Papa got a brand new bag back in the Sixties, thanks to James Brown. Now, the European Union is hoping for a brand new bag—one that is made from bioplastic materials instead of polyethylene. According to a recent market study, “ Bags and Sacks—Europe ” from Ceresana (Constance, Germany), the popular issue of lightweight carrier bags is seeing the first consequence of the EU Plastic Bags Directive.
The international market research and consulting firm specializing in chemicals, plastics and packaging analyzed the directive. “Most states of the European Union have regulations to reduce consumption,” said the executive summary of the new market study. “Carrier bags made of paper are frequently exempt from these regulations; their manufacturers could become the ones who benefit from the EU directive.”
Ceresana expects the European market for bags and sacks made of polyethylene films, other plastic films and woven plastics, as well as paper, to reach a volume of approximately 8.77 million tons by 2024. Polyethylene (PE) is by far the most frequently used material, and implementation of the EU directive for the reduction of lightweight plastic carrier bag consumption has not been addressed equally in all EU countries. “Currently, the European Commission is addressing Greece, Italy, Poland, and Cyprus once again to [perform] a more determined implementation,” said Ceresana. “The initial position and urgency are very different from country to country.”
More and more EU countries are actively engaged in banning certain types of carrier bags or, with the help of special taxes and fees, regulating demand; lightweight plastic carrier bags made of polyethylene are the primary target of these incentives. Carrier bags made of bioplastics are often exempt from these bans and fees. These bags are typically made from renewable resources, such as corn or starch, or at least are biodegradable.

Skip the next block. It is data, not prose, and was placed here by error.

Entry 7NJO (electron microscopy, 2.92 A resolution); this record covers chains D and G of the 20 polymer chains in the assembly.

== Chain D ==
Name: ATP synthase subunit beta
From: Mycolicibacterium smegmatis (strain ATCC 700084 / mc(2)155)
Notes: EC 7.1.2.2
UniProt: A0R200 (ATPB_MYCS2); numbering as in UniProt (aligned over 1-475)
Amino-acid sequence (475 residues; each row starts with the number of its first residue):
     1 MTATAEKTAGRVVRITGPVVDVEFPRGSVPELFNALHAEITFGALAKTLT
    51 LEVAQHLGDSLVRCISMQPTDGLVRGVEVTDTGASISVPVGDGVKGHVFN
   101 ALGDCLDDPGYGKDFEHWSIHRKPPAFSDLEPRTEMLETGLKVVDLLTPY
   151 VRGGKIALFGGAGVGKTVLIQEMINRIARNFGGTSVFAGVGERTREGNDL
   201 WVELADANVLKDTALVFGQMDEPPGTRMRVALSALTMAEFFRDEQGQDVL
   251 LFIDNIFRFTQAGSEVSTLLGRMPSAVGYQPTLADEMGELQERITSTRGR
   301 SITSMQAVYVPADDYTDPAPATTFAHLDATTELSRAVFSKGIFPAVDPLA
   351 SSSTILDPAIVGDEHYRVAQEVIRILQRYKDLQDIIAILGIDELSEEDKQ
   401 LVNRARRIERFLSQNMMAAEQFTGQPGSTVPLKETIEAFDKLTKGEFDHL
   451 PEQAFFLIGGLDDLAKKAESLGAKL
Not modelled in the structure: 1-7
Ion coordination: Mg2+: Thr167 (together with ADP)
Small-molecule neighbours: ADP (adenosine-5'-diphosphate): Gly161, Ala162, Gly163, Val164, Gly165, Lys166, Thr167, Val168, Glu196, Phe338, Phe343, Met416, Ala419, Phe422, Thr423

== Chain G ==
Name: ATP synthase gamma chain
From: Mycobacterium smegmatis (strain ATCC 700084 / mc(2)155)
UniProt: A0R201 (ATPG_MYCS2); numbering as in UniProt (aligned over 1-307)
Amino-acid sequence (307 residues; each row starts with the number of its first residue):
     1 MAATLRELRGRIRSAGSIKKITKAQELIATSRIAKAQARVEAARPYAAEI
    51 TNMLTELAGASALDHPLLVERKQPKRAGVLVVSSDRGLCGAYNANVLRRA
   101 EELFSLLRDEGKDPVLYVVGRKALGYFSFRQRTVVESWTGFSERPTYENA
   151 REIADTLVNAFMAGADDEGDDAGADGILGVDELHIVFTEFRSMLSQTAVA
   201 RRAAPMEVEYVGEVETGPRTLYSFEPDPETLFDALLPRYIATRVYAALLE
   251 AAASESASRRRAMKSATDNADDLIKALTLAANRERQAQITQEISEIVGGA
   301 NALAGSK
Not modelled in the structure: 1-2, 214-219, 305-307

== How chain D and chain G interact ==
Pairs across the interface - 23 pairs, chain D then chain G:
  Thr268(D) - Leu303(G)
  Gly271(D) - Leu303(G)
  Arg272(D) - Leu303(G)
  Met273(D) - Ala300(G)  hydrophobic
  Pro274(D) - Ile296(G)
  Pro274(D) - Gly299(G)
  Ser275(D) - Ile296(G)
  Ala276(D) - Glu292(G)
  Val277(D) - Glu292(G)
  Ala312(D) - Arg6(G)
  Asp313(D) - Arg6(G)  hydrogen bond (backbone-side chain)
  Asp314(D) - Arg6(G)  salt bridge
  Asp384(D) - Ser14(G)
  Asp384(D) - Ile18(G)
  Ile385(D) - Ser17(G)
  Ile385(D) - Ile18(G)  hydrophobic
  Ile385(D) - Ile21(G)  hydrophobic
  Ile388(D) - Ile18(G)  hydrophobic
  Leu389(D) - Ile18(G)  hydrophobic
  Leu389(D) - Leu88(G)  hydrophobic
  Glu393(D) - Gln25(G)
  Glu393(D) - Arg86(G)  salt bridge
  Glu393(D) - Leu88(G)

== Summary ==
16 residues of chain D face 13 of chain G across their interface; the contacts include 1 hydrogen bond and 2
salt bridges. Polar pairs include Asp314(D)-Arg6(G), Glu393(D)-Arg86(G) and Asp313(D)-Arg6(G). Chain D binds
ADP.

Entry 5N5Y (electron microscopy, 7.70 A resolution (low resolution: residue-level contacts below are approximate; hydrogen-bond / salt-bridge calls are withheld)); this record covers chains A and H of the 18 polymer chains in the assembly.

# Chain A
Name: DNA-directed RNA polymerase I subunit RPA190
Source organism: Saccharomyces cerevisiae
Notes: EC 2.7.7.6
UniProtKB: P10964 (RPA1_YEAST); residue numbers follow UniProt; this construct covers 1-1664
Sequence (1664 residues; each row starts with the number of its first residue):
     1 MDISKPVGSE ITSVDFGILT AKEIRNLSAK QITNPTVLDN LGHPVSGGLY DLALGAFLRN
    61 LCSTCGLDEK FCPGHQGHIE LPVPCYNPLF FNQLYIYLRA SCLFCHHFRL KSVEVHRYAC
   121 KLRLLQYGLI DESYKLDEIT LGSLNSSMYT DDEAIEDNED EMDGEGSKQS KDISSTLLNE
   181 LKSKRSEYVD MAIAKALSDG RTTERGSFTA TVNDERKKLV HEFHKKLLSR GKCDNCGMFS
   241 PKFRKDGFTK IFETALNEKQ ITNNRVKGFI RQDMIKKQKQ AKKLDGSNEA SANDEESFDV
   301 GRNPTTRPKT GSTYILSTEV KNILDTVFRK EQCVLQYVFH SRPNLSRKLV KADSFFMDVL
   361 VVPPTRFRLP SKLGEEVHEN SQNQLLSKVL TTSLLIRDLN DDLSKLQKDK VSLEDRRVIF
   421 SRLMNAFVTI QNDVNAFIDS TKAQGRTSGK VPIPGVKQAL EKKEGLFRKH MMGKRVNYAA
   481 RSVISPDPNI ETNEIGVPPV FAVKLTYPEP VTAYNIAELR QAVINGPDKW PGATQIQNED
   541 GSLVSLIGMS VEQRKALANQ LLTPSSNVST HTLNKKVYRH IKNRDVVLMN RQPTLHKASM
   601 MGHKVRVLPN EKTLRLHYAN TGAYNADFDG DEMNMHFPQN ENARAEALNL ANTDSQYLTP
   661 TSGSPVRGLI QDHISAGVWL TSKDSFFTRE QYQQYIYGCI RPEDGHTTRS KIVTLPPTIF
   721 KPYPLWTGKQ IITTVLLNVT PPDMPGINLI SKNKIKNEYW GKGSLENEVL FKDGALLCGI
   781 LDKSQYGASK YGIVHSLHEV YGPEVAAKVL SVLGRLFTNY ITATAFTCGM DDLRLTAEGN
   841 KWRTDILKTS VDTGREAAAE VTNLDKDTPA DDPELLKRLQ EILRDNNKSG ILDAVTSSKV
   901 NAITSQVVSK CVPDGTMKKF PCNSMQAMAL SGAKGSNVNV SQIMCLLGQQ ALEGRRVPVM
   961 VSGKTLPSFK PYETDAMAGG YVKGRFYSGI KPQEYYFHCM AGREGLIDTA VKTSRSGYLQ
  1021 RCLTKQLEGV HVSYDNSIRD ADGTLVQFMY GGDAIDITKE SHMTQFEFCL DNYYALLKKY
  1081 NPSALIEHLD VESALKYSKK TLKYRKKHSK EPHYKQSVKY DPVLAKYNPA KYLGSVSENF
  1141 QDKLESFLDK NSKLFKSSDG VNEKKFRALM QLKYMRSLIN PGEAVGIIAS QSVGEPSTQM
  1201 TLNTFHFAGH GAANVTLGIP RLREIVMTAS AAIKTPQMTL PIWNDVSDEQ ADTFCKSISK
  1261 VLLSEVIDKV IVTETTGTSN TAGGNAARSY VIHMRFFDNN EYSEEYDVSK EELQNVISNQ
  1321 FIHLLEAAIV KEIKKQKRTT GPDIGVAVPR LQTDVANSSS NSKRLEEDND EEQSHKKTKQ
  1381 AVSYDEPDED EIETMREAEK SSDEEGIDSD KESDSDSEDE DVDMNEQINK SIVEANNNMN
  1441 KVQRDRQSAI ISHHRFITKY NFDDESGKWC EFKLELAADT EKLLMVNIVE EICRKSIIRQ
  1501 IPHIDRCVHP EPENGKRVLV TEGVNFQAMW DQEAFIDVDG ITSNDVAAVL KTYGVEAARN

Consumer acceptance of bioplastics is increasing in the EU, and this past spring, the European Commission once again commented positively on the use of bioplastics in the carrier bags packaging segment. “Even if the market has developed very dynamically in the past years, bioplastics alone are not the ultimate and ecologically perfect solution propagated for a long time,” said Ceresana. “For example, composting of bioplastics still does not work flawlessly in commonly used facilities.”
Heavy duty and industrial sacks have gained importance over the past several years, Ceresana noted, with some segments of this market substituting conventional paper sacks with sacks made of plastics. In areas such as animal feed or construction materials, paper sacks continue to play an important role, but, given their properties, sacks made from polyethylene have the potential to gain additional market share in the future.
However, Ceresana commented, conventional heavy duty sacks made from plastic films are faced with increasing competition from “flexible intermediate bulk containers” (FIBC) in the segment of bulk material handling. These FIBCs are made from a stable plastic, often polypropylene, and can reach a capacity of up to 2,500 liters. “They are often used as transport packaging for construction materials, fertilizer, grain or other bulk goods,” said Ceresana. “Dynamics of the market for heavy duty sacks depends to a large